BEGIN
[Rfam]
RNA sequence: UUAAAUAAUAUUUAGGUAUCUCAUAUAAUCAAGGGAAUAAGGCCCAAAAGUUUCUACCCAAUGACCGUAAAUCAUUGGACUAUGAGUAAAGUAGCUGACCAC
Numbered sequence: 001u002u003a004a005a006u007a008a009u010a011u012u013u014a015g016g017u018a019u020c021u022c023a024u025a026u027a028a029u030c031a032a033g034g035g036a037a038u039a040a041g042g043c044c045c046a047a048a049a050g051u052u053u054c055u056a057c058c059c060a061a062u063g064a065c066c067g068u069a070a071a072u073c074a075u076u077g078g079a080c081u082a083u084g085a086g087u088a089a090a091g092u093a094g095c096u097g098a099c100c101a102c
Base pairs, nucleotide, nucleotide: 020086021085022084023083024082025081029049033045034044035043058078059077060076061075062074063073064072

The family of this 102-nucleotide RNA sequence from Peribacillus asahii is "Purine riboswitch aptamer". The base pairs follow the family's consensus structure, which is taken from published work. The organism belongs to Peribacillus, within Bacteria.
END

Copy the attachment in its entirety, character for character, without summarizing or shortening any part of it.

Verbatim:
[Rfam]
RNA sequence: UUAAAUAAUAUUUAGGUAUCUCAUAUAAUCAAGGGAAUAAGGCCCAAAAGUUUCUACCCAAUGACCGUAAAUCAUUGGACUAUGAGUAAAGUAGCUGACCAC
Numbered sequence: 001u002u003a004a005a006u007a008a009u010a011u012u013u014a015g016g017u018a019u020c021u022c023a024u025a026u027a028a029u030c031a032a033g034g035g036a037a038u039a040a041g042g043c044c045c046a047a048a049a050g051u052u053u054c055u056a057c058c059c060a061a062u063g064a065c066c067g068u069a070a071a072u073c074a075u076u077g078g079a080c081u082a083u084g085a086g087u088a089a090a091g092u093a094g095c096u097g098a099c100c101a102c
Base pairs, nucleotide, nucleotide: 020086021085022084023083024082025081029049033045034044035043058078059077060076061075062074063073064072

The family of this 102-nucleotide RNA sequence from Peribacillus asahii is "Purine riboswitch aptamer". The base pairs follow the family's consensus structure, which is taken from published work. The organism belongs to Peribacillus, within Bacteria.